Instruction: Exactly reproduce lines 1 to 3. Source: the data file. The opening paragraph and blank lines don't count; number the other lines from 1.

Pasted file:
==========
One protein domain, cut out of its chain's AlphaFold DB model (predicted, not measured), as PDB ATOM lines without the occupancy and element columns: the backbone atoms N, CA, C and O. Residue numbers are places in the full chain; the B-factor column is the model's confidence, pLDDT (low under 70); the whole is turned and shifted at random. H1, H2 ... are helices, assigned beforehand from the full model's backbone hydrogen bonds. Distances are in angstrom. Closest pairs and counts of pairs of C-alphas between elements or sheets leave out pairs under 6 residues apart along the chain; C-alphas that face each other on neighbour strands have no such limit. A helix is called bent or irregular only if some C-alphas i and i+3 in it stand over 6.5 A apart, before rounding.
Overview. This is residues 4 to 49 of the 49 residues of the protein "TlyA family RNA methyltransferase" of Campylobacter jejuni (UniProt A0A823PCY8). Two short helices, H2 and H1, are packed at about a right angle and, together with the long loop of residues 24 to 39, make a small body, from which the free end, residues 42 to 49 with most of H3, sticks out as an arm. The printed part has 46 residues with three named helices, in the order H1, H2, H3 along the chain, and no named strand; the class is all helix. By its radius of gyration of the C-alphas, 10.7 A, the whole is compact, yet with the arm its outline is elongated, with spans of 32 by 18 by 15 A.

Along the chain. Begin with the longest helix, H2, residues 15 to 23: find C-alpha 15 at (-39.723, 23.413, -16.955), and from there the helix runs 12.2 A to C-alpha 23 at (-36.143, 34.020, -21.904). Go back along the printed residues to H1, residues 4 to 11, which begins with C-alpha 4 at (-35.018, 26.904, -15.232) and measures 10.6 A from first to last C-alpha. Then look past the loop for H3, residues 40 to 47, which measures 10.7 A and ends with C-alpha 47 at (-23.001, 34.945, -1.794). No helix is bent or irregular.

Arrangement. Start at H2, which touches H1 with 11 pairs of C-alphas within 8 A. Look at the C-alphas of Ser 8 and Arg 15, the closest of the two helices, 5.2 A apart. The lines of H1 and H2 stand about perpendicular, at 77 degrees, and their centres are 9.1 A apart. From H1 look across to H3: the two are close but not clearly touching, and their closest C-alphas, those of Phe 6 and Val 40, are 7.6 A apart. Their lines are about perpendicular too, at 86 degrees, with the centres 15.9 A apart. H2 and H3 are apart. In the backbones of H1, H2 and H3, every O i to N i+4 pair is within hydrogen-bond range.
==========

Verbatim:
Overview. This is residues 4 to 49 of the 49 residues of the protein "TlyA family RNA methyltransferase" of Campylobacter jejuni (UniProt A0A823PCY8). Two short helices, H2 and H1, are packed at about a right angle and, together with the long loop of residues 24 to 39, make a small body, from which the free end, residues 42 to 49 with most of H3, sticks out as an arm. The printed part has 46 residues with three named helices, in the order H1, H2, H3 along the chain, and no named strand; the class is all helix. By its radius of gyration of the C-alphas, 10.7 A, the whole is compact, yet with the arm its outline is elongated, with spans of 32 by 18 by 15 A.

Along the chain. Begin with the longest helix, H2, residues 15 to 23: find C-alpha 15 at (-39.723, 23.413, -16.955), and from there the helix runs 12.2 A to C-alpha 23 at (-36.143, 34.020, -21.904). Go back along the printed residues to H1, residues 4 to 11, which begins with C-alpha 4 at (-35.018, 26.904, -15.232) and measures 10.6 A from first to last C-alpha. Then look past the loop for H3, residues 40 to 47, which measures 10.7 A and ends with C-alpha 47 at (-23.001, 34.945, -1.794). No helix is bent or irregular.

Arrangement. Start at H2, which touches H1 with 11 pairs of C-alphas within 8 A. Look at the C-alphas of Ser 8 and Arg 15, the closest of the two helices, 5.2 A apart. The lines of H1 and H2 stand about perpendicular, at 77 degrees, and their centres are 9.1 A apart. From H1 look across to H3: the two are close but not clearly touching, and their closest C-alphas, those of Phe 6 and Val 40, are 7.6 A apart. Their lines are about perpendicular too, at 86 degrees, with the centres 15.9 A apart. H2 and H3 are apart. In the backbones of H1, H2 and H3, every O i to N i+4 pair is within hydrogen-bond range.